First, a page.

How Do Water Filters Actually Work - Home & Texture
Kitchen Water Filters

Here's How Water Filters Actually Work and Why You Need One

Consider this your much-needed "Water Filters 101" course.

January 1, 2024 at 11:45 PM PST

Water, the elixir of life and the element that composes around 60 percent of our bodies is something we can’t live without. It has also come far in terms of how it’s marketed for our consumption, from infused with flavor-enhancing sweeteners to bottled, canned, and even boxed. Fancy and artisanal as it can be, getting it straight from a filtered tap is hands down the most efficient—and cost-effective. But have you ever wondered how those fancy filtration systems do their thing to provide you with clean, drinkable water? Learn the magic behind their operation so the next time you reach for a glass of hydration, you’ll know exactly how it came to be.

Water drop
Photography Credit: Pixabay

The Basics of Water Filtration

Plain and simple, water filters are designed to remove impurities and contaminants from your drinking water. They do this through filtration systems that can range from extremely simple to complex, multi-step processes.

Filtration Mechanisms

At the heart of every water filter are various filtration mechanisms that work in harmony to purify your water. The most common types of filtration include:

Mechanical Filtration

This involves physically trapping larger particles like sediment, debris, and even tiny organisms through a fine mesh or porous material. Imagine it as a net that catches unwanted particles before they reach your glass. Popular systems like reverse osmosis filtration use a semipermeable membrane to remove large particles and dissolved solids, such as minerals and heavy metals.

Chemical Filtration

Certain filters use activated carbon or other chemicals to adsorb impurities and remove odors and unpleasant tastes. Activated carbon, with its vast surface area, acts like a sponge, attracting and absorbing impurities like a magnet. This process is important for reducing chlorine, volatile organic compounds (VOCs), and other contaminants, resulting in crisp, clean-tasting water.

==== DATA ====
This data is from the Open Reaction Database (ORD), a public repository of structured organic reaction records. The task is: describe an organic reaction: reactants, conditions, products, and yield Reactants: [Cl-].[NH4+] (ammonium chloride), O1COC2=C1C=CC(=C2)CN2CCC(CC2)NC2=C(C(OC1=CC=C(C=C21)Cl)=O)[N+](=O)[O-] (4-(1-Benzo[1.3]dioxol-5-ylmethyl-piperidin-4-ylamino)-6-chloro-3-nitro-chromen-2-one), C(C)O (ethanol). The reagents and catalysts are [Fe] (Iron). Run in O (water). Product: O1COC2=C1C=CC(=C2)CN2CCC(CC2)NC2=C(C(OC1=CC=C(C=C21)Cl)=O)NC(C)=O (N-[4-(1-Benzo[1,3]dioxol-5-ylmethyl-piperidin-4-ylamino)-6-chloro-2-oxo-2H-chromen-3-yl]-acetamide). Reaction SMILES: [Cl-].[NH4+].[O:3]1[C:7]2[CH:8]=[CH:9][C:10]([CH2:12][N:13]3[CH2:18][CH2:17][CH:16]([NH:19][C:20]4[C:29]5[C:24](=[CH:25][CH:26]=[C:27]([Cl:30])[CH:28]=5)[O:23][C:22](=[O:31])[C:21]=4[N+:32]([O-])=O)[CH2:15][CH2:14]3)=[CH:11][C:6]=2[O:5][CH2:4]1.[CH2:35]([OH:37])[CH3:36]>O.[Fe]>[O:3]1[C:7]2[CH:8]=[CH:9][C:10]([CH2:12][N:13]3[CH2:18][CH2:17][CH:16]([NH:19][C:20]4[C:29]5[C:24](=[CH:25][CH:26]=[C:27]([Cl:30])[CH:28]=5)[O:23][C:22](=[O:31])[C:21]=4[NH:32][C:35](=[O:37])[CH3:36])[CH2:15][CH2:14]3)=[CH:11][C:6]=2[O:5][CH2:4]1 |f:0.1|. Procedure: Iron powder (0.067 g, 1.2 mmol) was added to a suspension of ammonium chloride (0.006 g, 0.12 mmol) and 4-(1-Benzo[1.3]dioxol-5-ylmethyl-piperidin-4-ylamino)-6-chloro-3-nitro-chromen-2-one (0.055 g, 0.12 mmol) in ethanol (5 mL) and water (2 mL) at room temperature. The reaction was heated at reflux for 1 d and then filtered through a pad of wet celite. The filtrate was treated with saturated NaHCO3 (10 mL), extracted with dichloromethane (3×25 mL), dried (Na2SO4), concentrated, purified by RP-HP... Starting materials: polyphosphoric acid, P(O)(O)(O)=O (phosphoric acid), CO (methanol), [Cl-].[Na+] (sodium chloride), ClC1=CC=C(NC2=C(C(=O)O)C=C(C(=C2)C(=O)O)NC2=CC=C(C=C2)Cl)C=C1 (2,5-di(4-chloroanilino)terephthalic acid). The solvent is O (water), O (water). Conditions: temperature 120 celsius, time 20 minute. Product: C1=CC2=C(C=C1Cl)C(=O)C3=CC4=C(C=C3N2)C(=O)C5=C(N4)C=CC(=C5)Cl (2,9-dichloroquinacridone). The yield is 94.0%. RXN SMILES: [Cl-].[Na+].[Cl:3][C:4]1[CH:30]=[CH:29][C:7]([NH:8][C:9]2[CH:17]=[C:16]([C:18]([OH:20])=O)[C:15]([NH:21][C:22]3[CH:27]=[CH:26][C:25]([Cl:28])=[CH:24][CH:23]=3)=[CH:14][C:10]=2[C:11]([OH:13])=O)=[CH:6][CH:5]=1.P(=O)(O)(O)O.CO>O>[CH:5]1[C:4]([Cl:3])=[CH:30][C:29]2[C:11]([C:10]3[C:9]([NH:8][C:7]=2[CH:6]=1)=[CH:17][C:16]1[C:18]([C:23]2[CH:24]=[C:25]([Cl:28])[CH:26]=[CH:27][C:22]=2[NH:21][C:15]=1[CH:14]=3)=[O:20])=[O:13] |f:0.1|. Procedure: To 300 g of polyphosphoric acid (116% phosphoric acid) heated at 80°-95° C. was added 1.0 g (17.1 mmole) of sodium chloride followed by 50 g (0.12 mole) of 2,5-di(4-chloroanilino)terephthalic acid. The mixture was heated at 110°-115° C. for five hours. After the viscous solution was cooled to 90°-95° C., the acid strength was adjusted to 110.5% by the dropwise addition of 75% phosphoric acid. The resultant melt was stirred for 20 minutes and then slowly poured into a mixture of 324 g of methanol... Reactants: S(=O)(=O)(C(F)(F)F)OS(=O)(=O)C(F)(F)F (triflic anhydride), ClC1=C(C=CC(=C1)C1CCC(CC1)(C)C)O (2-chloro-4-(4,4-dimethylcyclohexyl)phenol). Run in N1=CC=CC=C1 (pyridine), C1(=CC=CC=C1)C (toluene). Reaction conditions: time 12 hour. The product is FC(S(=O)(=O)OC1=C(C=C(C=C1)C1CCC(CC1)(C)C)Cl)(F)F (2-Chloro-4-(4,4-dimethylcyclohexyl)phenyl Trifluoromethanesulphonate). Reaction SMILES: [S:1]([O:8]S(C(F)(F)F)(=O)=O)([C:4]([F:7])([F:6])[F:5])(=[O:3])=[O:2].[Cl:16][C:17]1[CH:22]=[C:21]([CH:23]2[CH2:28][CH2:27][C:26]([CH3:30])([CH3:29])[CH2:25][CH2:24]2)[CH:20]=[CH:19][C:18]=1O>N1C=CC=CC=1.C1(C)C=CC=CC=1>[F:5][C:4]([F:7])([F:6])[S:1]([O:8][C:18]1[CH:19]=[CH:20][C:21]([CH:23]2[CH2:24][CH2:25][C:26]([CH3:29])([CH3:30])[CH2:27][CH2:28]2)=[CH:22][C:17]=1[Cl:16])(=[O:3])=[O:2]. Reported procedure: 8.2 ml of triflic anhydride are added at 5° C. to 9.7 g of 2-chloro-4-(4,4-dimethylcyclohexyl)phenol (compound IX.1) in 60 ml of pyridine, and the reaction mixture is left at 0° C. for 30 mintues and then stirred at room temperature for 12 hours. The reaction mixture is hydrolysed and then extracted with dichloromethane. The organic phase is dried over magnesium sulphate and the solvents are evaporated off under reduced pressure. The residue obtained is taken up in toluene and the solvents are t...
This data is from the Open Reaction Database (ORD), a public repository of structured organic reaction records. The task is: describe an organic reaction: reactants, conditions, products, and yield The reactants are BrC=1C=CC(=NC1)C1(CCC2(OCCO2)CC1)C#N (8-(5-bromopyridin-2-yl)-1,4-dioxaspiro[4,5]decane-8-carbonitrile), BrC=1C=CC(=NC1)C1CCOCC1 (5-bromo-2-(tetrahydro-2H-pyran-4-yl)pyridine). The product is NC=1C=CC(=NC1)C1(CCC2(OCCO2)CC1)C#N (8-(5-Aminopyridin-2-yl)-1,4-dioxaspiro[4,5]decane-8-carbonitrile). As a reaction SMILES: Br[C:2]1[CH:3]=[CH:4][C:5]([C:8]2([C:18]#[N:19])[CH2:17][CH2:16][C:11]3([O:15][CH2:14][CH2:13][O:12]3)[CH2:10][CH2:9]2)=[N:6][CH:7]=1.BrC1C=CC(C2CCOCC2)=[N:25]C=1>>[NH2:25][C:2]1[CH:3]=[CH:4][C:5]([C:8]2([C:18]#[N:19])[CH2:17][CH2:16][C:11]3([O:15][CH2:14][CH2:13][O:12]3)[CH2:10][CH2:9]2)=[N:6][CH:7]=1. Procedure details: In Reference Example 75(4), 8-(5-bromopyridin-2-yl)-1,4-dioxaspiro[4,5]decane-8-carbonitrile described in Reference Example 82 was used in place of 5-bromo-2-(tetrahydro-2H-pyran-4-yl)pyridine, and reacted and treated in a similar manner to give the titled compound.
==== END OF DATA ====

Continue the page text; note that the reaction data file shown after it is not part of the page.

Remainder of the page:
Biological Filtration

Some advanced filters take things even further by incorporating biological processes to eliminate bacteria, viruses, and other microorganisms. This makes sure that your water is free from any potentially harmful pathogens and tastes great.

Water in glass
Photography Credit: Cottonbro Studio

How Water Filters Actually Work

  • Step 1: Pre-Filtration

The journey to clean water begins with pre-filtration. Water first passes through a sediment filter, removing large particles such as dirt, rust, and sand. This initial step prevents these particles from clogging the subsequent filters.

  • Step 2: Activated Carbon Filtration

After pre-filtration, the water encounters the activated carbon filter. This is where the real magic happens. Activated carbon is often considered as the go-to for standard water filtration. It has an astonishingly large surface area that attracts and absorbs impurities including chlorine, and foul odors, like a magnet. With tap water, this step alone is usually enough to get the job and it’s where a lot of basic filtration systems, like your Brita end.

  • Step 3: Biological Filtration

Some advanced filters include a biological filtration stage, where water undergoes UV treatment or passes through a membrane that captures and kills harmful microorganisms, so your water is free from pathogens.

  • Step 4: Final Polish

The last step involves a final polishing to make sure the water is crystal clear and free from any remaining particles.

Glass of water
Photography Credit: Stephan Muller

Why You Need a Water Filter

In most cases in the US, tap water is fine to drink alone. However, there are some benefits to drinking filtered water.

Health Benefits

Using a water filter isn’t just about better taste; it’s also about safeguarding your health. By removing contaminants, water filters help protect you and your family from potential waterborne diseases and harmful chemicals.

Environmental Impact

Additionally, using a water filter is an environmentally conscious choice. It reduces the need for single-use plastic bottles, which saves you money and benefits the planet by reducing plastic waste in oceans and landfills.


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